When thinking about how it relates to mental health, many people associate exercise with a way to manage anxiety — not something that makes anxiety worse.
However, working out absolutely can increase a person’s anxiety. Typically, what happens is a certain kind of exercise triggers a stress response in your body, which means your cortisol levels increase and your anxiety skyrockets.
Ray Bass at mindbodygreen recently spoke with holistic psychiatrist Ellen Vora, M.D. and gynecologist and obstetrician Anna Cabeca, D.O. about why stress can trigger anxiety for some people, which exercises are worse for anxiety, and which exercises are best for anxiety.
Unsurprisingly, it looks like exercises that make you feel stressed and overstimulated can contribute to anxiety. Usually these are endurance exercises, also called aerobic exercises, because they can suppress serotonin production. The American Heart Association list examples of endurance exercises such as:
- Brisk walking, jogging, and running.
- Sports like basketball, tennis, and soccer.
So, what about exercises that are less likely to trigger anxiety? Think about those that decrease cortisol and help your body rebalance without throwing your hormones out of wack.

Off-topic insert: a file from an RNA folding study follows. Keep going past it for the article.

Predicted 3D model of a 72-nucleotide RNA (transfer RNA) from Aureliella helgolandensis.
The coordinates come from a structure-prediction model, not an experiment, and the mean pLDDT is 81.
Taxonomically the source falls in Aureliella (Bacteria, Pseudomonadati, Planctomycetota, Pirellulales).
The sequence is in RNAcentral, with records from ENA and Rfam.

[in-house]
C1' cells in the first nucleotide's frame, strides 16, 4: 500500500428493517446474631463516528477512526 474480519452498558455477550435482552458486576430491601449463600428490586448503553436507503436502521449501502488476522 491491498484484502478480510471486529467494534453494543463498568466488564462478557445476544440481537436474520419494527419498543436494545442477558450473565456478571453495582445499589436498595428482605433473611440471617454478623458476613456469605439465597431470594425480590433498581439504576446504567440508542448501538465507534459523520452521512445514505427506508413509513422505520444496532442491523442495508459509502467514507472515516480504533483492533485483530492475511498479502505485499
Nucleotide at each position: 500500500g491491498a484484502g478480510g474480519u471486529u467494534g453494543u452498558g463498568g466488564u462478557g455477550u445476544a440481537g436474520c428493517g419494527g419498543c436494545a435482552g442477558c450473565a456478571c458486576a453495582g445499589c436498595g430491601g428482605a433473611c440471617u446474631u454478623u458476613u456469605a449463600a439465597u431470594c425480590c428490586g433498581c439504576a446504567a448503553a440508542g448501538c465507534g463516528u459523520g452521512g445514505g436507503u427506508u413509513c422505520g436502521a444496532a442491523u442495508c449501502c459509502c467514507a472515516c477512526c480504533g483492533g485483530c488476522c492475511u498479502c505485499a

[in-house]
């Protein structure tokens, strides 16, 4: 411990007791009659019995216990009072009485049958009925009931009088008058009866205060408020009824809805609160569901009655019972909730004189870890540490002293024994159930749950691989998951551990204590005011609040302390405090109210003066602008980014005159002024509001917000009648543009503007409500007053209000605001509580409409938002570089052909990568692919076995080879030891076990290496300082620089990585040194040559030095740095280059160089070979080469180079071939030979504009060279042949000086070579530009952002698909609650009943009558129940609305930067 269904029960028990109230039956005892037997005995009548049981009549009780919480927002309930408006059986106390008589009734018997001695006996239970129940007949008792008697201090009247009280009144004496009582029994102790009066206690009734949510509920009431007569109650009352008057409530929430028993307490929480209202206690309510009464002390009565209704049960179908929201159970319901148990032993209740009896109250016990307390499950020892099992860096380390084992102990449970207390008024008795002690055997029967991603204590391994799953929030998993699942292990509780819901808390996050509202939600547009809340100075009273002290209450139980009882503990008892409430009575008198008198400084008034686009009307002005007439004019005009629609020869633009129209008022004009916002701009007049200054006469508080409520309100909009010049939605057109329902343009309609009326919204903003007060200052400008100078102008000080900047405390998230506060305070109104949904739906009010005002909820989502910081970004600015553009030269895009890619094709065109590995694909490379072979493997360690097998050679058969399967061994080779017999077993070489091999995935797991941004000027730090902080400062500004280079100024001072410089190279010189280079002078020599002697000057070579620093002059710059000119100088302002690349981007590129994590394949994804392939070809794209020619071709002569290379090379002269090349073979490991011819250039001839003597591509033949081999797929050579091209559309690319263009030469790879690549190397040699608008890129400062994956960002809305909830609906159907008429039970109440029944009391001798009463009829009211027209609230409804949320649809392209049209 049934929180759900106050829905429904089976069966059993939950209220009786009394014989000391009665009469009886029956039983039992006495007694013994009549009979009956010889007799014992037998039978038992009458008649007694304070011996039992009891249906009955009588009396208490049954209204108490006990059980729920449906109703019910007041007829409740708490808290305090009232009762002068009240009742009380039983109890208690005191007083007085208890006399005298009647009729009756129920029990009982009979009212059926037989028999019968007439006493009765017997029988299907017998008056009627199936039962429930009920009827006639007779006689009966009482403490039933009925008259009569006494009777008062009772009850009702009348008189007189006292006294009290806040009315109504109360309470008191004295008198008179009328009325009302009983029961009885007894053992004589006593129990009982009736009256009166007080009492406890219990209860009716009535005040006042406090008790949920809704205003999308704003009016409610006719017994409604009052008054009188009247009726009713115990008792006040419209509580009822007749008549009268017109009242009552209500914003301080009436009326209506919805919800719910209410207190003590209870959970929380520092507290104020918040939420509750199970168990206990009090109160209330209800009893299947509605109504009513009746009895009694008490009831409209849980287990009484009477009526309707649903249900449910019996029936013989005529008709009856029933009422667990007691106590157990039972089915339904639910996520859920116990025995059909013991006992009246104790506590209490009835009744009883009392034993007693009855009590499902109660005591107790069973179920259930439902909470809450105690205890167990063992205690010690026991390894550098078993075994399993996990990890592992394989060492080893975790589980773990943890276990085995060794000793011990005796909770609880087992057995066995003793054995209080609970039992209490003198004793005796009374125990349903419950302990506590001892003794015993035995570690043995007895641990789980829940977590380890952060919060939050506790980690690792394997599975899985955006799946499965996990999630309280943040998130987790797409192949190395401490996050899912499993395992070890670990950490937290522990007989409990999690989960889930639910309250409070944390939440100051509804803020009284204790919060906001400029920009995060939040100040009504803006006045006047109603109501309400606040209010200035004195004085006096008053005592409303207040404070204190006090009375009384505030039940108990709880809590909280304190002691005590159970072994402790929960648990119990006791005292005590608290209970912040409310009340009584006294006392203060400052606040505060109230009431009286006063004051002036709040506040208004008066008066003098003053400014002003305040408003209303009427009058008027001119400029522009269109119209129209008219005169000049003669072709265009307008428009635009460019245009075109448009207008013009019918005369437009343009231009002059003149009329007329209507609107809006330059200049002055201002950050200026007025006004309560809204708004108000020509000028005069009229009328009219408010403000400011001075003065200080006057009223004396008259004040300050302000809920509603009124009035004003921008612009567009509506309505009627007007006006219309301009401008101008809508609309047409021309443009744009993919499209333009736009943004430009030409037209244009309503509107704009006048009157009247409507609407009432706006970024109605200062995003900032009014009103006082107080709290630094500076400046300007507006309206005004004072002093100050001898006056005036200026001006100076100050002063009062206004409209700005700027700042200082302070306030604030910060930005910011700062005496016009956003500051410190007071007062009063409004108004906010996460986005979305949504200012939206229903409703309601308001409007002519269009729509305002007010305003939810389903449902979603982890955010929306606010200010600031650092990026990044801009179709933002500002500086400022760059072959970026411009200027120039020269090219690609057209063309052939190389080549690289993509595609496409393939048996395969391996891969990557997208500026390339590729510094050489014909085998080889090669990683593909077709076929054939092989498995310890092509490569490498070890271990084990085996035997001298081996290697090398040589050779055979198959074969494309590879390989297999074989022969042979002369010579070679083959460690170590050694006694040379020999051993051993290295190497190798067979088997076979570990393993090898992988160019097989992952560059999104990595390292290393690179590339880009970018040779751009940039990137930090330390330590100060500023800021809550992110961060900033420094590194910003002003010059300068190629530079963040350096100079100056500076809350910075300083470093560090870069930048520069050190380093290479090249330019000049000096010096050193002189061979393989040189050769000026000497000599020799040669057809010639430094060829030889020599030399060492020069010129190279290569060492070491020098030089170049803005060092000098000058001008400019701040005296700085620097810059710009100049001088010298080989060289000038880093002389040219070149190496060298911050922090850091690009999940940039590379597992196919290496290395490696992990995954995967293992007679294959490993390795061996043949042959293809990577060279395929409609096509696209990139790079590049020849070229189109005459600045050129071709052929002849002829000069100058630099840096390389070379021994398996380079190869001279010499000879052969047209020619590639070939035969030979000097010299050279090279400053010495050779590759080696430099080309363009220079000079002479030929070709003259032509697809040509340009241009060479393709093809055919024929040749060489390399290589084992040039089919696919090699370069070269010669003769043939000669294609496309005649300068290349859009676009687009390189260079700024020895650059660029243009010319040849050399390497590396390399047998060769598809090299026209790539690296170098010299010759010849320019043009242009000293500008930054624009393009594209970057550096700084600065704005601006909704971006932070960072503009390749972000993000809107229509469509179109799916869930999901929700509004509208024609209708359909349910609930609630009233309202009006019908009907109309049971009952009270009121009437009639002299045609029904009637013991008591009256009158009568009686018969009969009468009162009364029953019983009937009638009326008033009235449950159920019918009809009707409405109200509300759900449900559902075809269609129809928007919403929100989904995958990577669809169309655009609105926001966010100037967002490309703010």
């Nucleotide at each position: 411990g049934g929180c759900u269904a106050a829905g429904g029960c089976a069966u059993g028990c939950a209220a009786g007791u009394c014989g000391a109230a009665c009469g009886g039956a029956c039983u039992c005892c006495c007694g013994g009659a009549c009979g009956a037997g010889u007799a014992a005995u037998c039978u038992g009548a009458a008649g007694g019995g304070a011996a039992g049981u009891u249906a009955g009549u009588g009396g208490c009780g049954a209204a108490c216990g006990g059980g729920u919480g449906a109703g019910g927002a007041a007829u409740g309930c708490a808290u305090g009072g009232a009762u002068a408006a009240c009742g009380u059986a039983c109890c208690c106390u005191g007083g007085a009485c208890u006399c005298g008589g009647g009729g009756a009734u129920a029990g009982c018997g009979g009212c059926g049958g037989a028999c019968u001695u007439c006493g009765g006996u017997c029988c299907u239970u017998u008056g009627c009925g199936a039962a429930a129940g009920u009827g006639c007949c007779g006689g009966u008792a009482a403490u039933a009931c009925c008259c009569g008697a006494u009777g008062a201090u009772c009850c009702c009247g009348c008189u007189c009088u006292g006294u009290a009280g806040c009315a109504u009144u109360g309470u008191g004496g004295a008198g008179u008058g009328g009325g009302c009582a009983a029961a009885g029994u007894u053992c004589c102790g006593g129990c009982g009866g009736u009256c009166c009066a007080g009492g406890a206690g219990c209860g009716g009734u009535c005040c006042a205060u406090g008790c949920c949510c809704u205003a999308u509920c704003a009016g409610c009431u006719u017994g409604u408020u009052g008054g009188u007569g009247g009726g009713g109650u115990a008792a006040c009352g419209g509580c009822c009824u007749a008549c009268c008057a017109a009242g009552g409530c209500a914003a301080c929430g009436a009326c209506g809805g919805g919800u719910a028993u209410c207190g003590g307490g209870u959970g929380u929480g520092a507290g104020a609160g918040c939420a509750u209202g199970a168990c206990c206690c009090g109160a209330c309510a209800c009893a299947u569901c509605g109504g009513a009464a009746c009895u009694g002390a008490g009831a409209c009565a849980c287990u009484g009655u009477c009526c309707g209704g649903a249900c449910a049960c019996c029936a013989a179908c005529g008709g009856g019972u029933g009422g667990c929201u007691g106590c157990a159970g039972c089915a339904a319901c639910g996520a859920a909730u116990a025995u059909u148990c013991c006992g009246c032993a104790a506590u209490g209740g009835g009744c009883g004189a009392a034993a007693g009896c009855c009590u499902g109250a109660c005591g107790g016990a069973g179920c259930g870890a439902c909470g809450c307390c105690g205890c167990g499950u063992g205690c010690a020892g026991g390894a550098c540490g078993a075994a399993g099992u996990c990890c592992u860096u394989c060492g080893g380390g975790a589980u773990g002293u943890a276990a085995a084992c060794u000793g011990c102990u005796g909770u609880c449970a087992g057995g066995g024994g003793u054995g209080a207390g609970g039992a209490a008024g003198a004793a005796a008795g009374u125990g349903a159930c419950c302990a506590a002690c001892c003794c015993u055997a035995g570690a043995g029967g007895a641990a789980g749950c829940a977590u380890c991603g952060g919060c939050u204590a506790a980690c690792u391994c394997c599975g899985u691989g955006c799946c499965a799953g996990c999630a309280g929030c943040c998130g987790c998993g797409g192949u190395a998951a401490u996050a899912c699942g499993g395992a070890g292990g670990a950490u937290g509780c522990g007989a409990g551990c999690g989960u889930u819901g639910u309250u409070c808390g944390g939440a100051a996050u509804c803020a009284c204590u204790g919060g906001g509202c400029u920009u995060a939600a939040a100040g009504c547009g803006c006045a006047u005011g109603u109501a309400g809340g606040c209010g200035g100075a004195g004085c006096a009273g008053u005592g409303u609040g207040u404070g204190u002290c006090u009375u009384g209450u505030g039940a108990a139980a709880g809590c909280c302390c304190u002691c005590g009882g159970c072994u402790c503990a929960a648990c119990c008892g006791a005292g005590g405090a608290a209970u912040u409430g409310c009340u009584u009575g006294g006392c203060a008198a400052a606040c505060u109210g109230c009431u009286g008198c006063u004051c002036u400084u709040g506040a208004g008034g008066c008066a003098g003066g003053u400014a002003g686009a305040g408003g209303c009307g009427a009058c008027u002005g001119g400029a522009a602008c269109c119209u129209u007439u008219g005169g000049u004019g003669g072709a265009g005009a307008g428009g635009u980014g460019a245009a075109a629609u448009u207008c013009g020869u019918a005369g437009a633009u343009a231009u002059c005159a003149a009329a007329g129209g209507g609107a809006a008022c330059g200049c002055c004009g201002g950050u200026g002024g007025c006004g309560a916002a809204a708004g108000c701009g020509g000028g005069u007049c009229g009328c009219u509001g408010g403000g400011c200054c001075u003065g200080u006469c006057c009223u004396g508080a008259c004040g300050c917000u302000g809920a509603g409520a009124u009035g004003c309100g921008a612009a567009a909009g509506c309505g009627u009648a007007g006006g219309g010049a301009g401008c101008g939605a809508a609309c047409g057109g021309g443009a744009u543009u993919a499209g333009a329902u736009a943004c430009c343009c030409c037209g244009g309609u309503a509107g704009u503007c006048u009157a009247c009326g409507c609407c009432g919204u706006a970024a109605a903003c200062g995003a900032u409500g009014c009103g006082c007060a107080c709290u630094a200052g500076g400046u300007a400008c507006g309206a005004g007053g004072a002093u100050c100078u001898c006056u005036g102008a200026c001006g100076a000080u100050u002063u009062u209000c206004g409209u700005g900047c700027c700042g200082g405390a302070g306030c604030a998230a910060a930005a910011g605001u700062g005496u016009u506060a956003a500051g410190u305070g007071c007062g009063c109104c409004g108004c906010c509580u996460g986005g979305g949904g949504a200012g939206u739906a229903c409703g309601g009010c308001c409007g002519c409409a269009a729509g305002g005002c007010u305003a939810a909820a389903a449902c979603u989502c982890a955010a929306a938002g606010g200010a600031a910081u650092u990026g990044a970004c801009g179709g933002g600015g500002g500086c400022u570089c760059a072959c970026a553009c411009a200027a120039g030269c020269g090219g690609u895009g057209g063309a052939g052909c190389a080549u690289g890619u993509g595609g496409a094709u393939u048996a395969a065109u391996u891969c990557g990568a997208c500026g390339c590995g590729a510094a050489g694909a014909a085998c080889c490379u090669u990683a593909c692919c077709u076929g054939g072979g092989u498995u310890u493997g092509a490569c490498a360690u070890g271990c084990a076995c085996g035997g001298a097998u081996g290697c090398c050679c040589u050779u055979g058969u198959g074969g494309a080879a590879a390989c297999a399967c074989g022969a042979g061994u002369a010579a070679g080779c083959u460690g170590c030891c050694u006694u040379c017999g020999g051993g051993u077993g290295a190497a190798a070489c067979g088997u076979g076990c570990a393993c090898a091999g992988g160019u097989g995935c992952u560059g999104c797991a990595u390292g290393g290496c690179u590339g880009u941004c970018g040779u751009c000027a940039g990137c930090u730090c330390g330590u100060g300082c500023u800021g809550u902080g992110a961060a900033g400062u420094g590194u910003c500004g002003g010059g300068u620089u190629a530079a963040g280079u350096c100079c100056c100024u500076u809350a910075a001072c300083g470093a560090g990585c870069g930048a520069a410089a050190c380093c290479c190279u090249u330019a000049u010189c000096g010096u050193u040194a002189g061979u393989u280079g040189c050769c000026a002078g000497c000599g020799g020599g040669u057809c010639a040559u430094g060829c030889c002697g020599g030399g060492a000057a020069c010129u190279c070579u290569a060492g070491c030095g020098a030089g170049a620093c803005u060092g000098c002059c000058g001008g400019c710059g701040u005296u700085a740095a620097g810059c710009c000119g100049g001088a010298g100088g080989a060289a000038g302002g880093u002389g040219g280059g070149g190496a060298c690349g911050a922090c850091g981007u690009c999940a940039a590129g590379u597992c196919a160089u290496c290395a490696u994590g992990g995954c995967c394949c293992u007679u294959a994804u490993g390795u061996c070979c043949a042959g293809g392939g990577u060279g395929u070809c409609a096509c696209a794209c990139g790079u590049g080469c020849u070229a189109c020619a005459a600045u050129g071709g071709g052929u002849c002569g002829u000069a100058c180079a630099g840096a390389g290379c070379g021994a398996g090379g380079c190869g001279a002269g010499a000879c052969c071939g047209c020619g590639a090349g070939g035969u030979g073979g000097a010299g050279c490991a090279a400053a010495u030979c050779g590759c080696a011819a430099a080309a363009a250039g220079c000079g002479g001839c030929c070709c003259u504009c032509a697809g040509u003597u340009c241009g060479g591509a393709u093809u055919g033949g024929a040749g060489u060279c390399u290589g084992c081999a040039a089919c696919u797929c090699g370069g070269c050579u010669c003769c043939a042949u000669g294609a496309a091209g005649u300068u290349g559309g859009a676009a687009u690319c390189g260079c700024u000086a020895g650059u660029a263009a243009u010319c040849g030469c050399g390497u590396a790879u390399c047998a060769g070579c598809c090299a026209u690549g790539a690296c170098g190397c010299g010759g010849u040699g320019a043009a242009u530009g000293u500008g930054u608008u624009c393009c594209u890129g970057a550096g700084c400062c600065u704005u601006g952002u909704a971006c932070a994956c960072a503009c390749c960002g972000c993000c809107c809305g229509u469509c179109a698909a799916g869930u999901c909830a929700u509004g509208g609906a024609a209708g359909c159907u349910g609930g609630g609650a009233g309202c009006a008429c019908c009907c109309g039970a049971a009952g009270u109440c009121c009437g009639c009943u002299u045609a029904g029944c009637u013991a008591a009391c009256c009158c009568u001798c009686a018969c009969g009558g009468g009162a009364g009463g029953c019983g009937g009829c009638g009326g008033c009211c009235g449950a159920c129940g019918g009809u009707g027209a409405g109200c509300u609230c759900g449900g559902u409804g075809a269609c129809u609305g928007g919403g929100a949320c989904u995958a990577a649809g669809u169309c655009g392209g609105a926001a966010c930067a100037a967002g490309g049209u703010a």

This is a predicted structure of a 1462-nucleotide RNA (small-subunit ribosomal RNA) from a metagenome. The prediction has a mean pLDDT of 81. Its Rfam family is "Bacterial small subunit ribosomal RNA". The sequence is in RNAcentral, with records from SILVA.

Unsurprisingly (again), yoga is at the top of the list.
Yoga in general has a beneficial effect on wellbeing and on hormonal balance. It reduces cortisol, increases the circulation of our other hormones.
Of course, as the doctors point out, it’s crucial to remember everyone is different. What causes one person anxiety might not cause you anxiety, and what helps lessen someone else’s anxiety might not help lessen yours. For example, endurance exercises don’t cause everyone anxiety; if they did, we wouldn’t have so many runners, boxers, and swimmers.
Likewise, lower-adrenaline exercises like yoga don’t soothe everyone (as much as it pains me to type that!).
So if you’re looking for ways to avoid the anxiety you experience while working out, think about the kinds of exercises you enjoy. You’re less likely to develop anxiety if you’re doing something you like, right?
How about you? Has a certain kind of exercise or exercises triggered your anxiety? What was it, and what did you switch to?